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Sonala Olumhense: Jonathan’s fate in Stella’s hands


Sonala Olumhense: Jonathan’s fate in Stella’s hands

by Sonala Olumhense

President Goodluck Jonathan slipped out of town last week, smart man.   With Abuja increasingly hotter over the Stella Oduah corruption allegations, his spokesman issued a statement disclosing that the Nigeria leader was heading for Israel.

The State House statement was a curiously-worded statement, outstanding for an admixture of wordiness and wordlessness.

For instance, rather than say Jonathan would tour the Holy Land or visit Holy Sites or undertake a holy pilgrimage, as Christians usually say, the statement said he would “undertake a tour of some locations in Israel which are revered by Christians because of their association with the earthly mission of Jesus Christ.”

But Jonathan was also going to be doing a spot of work, meeting with Israeli leaders, the presidency said.

“Talks between President Jonathan’s delegation and Israeli government officials are expected to focus on the enhancement of bilateral relations between Nigeria and Israel in areas including trade, economic development, infrastructure, transportation, agriculture, communications, culture, education and tourism.”

If those were the areas slated for discussion, it was curious that the official delegation included Rtd. Col. Sambo Dasuki, the National Security Adviser.  The statement suggested Nigeria would not be discussing security or terrorism with the Israelis.  Perhaps Dasuki would simply tour the Christian sites with Mr. Jonathan and sample the luxuries of presidential travel.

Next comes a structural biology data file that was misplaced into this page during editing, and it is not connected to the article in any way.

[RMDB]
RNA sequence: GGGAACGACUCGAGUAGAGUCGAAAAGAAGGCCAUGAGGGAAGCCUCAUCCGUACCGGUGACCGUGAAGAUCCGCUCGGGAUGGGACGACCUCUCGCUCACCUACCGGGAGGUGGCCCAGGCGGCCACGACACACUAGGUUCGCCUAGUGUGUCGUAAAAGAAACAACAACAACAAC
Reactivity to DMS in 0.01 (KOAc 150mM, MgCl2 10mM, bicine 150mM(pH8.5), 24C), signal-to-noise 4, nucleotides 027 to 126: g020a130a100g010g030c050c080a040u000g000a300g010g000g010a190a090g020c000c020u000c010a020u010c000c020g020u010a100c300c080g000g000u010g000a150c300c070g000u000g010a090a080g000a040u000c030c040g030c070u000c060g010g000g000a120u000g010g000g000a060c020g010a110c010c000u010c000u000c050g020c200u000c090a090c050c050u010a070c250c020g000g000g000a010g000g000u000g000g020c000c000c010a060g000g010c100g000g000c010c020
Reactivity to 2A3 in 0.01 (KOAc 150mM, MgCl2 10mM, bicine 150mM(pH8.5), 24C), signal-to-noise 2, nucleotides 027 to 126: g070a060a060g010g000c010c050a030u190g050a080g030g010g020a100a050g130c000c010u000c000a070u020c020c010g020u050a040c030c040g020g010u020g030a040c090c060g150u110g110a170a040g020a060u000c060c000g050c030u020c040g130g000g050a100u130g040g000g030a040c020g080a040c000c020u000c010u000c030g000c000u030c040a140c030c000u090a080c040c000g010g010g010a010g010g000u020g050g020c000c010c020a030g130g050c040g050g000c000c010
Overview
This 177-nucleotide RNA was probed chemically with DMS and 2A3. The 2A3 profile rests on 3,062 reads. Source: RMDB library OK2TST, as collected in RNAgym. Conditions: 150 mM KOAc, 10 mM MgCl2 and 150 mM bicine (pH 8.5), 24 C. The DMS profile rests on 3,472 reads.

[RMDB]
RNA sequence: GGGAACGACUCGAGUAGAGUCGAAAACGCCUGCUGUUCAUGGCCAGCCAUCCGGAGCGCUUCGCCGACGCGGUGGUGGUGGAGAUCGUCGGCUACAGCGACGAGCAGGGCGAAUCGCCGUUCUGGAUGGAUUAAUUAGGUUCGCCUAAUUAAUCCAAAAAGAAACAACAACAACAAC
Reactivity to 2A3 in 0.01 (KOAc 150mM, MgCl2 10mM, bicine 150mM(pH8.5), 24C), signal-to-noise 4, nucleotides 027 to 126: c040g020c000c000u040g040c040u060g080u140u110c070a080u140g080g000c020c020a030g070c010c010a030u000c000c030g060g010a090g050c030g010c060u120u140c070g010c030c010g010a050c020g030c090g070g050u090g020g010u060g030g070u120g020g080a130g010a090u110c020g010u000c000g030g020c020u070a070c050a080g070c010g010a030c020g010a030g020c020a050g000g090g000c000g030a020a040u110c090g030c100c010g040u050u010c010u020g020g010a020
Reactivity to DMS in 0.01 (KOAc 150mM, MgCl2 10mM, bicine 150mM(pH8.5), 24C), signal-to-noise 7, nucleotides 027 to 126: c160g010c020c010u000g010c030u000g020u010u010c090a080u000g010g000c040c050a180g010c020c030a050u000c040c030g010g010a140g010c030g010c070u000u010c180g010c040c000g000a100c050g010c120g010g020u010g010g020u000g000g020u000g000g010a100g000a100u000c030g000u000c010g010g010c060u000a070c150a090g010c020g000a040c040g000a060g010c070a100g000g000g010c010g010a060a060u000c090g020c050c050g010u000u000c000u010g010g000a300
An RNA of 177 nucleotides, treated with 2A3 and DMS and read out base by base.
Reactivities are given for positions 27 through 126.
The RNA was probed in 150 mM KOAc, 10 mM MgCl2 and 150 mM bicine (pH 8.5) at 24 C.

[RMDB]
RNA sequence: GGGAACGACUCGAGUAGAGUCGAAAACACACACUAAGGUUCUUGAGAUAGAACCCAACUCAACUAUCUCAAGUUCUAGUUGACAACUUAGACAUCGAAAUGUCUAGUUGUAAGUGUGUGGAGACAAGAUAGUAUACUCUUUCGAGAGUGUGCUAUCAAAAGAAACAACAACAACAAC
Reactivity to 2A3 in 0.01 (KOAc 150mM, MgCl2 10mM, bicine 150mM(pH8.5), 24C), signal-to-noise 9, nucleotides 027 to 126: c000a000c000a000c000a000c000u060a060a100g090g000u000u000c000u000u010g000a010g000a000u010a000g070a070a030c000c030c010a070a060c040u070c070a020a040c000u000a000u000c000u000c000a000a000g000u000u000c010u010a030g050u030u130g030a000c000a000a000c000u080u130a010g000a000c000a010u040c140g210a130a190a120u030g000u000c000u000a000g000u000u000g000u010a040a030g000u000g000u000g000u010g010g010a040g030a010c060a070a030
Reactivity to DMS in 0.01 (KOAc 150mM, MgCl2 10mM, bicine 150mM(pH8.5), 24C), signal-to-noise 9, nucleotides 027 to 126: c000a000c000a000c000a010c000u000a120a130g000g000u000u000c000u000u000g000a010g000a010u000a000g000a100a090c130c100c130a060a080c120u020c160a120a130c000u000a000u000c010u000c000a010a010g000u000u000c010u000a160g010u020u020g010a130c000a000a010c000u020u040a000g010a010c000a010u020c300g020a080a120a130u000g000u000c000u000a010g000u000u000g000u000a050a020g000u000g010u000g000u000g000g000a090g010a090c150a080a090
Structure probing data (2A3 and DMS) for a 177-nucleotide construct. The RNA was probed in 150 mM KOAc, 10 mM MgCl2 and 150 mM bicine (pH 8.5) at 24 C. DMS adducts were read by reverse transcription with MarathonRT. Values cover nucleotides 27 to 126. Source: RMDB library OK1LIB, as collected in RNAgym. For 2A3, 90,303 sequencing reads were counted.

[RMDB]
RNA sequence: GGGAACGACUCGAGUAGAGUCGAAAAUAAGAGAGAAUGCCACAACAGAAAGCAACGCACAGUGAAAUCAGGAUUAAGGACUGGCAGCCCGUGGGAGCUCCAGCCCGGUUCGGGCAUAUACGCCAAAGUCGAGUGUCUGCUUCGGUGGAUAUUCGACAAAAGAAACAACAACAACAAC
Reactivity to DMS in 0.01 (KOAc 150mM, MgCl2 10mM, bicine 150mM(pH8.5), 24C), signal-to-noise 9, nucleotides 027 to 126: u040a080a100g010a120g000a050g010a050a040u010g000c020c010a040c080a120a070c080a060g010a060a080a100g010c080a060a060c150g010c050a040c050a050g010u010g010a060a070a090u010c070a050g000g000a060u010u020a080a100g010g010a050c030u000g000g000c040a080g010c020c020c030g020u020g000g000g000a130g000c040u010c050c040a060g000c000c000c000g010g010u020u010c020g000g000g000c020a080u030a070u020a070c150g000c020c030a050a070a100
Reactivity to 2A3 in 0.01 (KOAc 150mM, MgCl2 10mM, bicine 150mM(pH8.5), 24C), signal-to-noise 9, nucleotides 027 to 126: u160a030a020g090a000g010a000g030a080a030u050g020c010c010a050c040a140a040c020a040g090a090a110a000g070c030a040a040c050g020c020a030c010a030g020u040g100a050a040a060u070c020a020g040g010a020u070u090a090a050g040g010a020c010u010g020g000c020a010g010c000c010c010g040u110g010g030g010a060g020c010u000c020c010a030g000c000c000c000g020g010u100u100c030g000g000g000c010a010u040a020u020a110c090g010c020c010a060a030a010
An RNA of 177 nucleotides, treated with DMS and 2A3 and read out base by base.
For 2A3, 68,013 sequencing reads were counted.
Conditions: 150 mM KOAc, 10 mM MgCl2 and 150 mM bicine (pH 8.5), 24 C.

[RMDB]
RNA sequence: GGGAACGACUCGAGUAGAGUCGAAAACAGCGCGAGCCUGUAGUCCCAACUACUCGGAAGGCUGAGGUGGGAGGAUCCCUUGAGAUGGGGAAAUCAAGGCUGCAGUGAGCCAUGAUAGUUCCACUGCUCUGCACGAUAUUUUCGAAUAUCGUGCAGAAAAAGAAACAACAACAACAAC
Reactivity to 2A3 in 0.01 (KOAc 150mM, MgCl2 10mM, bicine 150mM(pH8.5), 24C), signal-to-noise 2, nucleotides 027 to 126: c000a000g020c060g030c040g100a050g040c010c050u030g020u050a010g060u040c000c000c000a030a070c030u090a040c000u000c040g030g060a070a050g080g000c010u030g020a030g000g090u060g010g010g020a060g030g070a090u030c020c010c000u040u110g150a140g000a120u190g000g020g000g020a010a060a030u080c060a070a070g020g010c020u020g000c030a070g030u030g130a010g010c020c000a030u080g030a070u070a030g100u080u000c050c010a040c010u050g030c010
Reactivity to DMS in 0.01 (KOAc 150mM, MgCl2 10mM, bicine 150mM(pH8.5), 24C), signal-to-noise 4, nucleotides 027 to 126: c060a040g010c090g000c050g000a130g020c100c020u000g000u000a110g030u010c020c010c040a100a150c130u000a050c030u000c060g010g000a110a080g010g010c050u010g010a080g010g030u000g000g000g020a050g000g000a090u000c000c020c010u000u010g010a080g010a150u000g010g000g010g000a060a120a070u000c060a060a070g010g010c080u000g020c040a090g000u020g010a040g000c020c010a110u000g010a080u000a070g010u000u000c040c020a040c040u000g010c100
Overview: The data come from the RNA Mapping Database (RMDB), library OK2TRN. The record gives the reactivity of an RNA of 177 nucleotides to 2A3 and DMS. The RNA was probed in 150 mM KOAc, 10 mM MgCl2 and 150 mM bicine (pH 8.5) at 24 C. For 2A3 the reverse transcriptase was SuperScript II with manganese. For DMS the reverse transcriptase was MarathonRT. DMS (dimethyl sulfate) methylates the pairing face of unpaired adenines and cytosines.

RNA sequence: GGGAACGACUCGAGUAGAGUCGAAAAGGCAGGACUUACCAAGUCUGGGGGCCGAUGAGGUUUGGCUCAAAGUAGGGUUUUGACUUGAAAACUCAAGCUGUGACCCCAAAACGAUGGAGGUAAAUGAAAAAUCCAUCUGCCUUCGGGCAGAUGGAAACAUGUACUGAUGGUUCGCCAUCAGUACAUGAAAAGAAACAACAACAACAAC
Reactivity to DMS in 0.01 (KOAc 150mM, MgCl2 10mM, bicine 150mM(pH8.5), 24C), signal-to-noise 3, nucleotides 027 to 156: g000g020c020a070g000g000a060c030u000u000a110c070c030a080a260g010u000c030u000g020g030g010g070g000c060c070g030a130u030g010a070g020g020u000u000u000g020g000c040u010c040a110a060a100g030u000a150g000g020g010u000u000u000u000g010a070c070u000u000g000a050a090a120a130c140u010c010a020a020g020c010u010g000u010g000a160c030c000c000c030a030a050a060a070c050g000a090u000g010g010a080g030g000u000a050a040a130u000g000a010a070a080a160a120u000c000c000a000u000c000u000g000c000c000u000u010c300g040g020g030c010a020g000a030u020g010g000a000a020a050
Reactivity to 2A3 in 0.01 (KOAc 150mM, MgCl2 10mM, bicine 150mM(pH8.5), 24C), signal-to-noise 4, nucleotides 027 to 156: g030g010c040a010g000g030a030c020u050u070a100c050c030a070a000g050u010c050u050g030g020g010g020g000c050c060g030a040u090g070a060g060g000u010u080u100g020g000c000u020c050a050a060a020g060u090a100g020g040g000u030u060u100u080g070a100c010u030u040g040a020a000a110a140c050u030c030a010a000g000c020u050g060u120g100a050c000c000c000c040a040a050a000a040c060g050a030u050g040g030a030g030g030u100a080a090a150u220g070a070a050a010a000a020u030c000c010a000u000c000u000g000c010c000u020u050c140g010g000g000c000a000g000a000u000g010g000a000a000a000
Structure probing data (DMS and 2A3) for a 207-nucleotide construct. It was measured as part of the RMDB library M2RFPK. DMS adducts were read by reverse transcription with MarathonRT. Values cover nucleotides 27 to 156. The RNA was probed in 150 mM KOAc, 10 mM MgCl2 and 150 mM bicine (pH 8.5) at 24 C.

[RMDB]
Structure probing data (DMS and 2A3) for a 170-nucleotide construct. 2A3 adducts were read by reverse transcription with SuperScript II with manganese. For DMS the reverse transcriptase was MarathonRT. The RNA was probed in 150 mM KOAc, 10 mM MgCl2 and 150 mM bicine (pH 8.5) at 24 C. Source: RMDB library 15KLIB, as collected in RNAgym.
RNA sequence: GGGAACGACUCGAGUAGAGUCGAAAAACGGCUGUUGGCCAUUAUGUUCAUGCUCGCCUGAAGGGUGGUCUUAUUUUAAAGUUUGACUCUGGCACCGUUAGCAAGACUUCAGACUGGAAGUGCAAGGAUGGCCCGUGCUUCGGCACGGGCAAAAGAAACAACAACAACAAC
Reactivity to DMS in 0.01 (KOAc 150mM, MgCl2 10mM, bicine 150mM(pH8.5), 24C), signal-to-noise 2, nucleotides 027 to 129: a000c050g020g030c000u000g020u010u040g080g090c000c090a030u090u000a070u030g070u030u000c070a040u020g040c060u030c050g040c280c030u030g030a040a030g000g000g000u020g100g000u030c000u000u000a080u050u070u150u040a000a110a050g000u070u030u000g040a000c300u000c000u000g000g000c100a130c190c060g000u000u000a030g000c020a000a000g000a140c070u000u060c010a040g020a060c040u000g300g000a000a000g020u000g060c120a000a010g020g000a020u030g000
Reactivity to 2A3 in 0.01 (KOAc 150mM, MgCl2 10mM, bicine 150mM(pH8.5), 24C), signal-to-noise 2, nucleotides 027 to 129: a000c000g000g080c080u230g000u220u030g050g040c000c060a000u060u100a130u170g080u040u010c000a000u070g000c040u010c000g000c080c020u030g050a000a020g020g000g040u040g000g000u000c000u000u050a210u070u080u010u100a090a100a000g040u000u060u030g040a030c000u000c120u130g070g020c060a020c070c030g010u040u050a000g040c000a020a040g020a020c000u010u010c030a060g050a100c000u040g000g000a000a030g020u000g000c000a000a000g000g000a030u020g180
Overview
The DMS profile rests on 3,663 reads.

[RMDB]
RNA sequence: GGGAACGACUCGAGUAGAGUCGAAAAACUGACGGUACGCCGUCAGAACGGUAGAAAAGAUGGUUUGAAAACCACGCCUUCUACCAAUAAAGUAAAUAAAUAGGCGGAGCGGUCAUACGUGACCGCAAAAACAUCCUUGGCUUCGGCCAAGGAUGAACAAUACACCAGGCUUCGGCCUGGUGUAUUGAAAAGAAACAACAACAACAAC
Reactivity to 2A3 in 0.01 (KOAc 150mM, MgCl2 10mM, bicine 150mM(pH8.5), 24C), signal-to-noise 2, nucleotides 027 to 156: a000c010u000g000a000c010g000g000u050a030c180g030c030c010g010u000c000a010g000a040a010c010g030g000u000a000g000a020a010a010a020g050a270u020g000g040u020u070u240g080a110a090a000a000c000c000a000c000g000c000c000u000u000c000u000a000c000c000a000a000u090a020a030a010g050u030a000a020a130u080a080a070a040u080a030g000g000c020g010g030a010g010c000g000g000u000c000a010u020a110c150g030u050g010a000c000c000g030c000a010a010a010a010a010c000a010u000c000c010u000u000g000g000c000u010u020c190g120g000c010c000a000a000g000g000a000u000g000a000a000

The presidency took care to list members of Mr. Jonathan’s delegation, but it disingenuously omitted Mrs. Oduah.  The embattled Minister was sent to Tel Aviv ahead of the Nigeria leader perhaps because someone felt Nigerians would be offended if she were to be seen entering the presidential jet with the President.

But she was part of the delegation, present in Israel to sign a bilateral air agreement on behalf of Nigeria that some other official could have signed.  I have seen the Jonathan presidency do some pretty filthy things, but smuggling Mrs. Oduah into Israel at the height of the corruption uproar against her at a time she was supposed to be facing an investigating panel is one of the dirtiest.

There was more.  The State House statement also said, almost in a whisper, that during his trip, Mr. Jonathan would also meet with Mahmoud Abbas, the President of the Palestinian National Authority.

Absent in the announcement was the highly significant detail as to whether Mr. Abbas would come into Israel to meet with him—which would be a major diplomatic statement on all three sides—or Mr. Jonathan would travel to the West Bank.  If it was the latter, it would have meant Mr. Jonathan was making three trips, not the two that the government told the Nigerian people.

Still, with a few hours left to his departure, Mr. Jonathan returned to the inescapable heat of Mrs. Oduah’s embarrassing corruption allegations, including illegally and corruptly buying two luxury cars for an incredible $1.6 million with the funds of an agency in her Ministry.

His unconvincing afterthought however raises two problems, one of them practical; the other, philosophical.

The practical: the panel, according to the government’s announcement, has two weeks to submit its report in what should be no more than a simple two or three-day enquiry.  But of the two weeks, a member of the panel, Col. Dasuki, was spending the first in the Middle East as part of Mr. Jonathan’s traveling party.  Is it possible that the retired colonel has been cloned so the faithful servant can be in two places running different errands for the same master?  Or has Nigeria run out of manpower?